I’m always a little wary of novels written by teachers of creative writing; Dan Brown is an example of why one may need to be. The Space Between Us by Thrity Umrigar, a teacher of creative writing in the US, exhibited that slightly forced, something-less-than-organic type of writing that I believe characterises a lot of literature by such professionals. This was evident from the opening lines:
“The thin woman in the green sari stood on the slippery rocks and gazed at the dark waters around her. The warm wind loosened strands of scanty hair, pulling them out of her bun. Behind her, the sounds of the city were muted, shushed into silence by the steady lapping of the water around her bare feet.”
The woman is thin, the sari is green, the rocks are slippery, the water is dark… Reminds me of a high school creative writing assignment, where we were told to add adjectives to make our images more vivid. This opening got The Space Between Us off to a formulaic start that it doesn’t quite recover from. But neither does it try to.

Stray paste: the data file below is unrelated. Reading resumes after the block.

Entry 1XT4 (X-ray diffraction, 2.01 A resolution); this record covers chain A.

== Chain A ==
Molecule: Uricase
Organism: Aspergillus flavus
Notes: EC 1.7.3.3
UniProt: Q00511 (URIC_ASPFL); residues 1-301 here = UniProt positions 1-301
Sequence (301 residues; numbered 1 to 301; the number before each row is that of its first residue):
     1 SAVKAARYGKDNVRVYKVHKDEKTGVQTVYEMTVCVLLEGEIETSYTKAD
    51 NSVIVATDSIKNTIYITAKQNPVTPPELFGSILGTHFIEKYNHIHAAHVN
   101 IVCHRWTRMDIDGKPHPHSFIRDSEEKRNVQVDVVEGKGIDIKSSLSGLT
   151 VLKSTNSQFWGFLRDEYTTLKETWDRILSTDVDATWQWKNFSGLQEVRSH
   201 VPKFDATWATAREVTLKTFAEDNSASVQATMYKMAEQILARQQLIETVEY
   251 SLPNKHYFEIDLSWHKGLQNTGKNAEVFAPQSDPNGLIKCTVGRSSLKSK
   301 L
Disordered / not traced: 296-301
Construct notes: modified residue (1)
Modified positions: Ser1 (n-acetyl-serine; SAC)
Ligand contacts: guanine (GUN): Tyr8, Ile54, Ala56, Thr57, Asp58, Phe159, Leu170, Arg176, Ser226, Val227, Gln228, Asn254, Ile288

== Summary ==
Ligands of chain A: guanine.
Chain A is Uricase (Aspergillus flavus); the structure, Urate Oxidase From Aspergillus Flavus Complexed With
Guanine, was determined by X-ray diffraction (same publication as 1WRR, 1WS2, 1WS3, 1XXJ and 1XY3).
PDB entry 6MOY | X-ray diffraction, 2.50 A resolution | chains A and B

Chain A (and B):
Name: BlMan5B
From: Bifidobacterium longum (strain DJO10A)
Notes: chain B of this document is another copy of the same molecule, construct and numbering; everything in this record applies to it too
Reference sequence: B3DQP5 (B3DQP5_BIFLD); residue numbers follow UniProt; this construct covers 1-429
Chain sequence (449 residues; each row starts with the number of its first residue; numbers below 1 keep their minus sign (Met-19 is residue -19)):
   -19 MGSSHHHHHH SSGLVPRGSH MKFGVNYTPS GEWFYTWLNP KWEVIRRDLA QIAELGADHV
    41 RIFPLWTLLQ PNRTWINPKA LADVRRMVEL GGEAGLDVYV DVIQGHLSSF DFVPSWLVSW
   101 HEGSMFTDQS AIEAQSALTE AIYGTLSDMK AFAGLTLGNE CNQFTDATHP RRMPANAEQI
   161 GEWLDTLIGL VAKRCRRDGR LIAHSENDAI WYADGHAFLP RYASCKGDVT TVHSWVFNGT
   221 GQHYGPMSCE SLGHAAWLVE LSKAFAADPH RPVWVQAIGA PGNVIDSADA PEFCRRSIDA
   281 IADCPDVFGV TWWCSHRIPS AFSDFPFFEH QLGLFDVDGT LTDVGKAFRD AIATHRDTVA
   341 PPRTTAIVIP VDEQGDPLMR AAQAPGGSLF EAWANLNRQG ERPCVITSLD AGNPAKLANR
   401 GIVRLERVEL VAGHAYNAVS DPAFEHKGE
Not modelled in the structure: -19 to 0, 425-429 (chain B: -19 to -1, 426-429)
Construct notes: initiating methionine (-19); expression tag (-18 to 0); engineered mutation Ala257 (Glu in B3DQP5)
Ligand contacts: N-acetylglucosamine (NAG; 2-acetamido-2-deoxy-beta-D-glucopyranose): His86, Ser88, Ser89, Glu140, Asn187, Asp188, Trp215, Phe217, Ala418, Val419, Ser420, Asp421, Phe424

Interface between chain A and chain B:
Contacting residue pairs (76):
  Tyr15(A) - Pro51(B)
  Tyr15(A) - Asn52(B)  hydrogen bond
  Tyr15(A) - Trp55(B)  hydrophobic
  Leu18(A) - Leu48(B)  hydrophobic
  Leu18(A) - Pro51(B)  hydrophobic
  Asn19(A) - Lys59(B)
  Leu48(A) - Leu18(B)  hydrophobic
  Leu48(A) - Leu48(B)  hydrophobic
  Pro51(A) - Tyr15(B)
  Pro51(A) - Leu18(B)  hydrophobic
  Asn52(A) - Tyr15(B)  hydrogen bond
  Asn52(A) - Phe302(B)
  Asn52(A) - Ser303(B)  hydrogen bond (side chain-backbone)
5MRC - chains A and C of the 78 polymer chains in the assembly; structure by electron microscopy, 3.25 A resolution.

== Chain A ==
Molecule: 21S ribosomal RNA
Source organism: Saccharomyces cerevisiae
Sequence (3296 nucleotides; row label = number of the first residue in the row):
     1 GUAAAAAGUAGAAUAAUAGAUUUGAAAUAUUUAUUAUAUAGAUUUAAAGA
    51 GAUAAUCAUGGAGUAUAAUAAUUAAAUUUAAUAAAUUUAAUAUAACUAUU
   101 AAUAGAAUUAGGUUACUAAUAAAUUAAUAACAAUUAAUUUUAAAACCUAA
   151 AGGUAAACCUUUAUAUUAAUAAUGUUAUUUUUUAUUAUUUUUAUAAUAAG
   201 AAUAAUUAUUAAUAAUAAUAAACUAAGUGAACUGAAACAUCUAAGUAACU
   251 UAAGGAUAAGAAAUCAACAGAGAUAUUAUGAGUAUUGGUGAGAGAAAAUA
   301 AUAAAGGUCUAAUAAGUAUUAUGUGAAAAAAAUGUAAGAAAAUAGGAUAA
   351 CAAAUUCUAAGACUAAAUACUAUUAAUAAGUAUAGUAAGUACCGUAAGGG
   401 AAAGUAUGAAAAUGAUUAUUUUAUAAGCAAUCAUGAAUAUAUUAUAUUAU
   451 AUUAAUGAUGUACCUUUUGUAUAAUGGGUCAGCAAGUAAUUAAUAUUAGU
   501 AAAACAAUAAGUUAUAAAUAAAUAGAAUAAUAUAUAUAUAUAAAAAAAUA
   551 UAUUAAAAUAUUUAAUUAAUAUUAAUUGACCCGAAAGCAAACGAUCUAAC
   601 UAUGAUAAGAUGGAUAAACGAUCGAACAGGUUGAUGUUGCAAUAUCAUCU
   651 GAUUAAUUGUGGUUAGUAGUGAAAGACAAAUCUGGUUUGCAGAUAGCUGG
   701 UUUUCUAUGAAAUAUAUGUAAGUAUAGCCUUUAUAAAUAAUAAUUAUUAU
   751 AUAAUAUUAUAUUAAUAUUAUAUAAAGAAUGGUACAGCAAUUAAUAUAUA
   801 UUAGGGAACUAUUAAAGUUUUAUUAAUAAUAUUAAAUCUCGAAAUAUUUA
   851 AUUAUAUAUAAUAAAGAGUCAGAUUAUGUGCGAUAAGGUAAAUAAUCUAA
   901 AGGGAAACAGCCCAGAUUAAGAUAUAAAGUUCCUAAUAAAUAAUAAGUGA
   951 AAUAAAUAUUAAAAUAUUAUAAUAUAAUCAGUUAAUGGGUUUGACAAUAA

Umrigar’s novel revolves around the character of Bhima, an elderly maid who has served a Parsi family in Bombay for many years. At the beginning, Bhima’s seventeen year old granddaughter Maya, who she has brought up and, with the generosity of her employers, educated, is pregnant. Not only is this shameful to Bhima, but it looks to disrupt Maya’s education, a heartbreaking loss for an illiterate grandmother who wanted to see her family move out of the slums into a middle-class existence. The other life that The Space Between Us follows is Sera, Bhima’s middle-aged Parsi employer. Though benefiting from wealth and privilege in ways that Bhima never could, Sera’s life has not been happy, with an abusive husband and manipulative mother in law. Despite the enormous gulf in experience and opportunity between the two women, a kind of friendship has developed between Bhima and Sera over many years, forged through common gender-based struggles. The Space Between Us looks at how all of this unravels.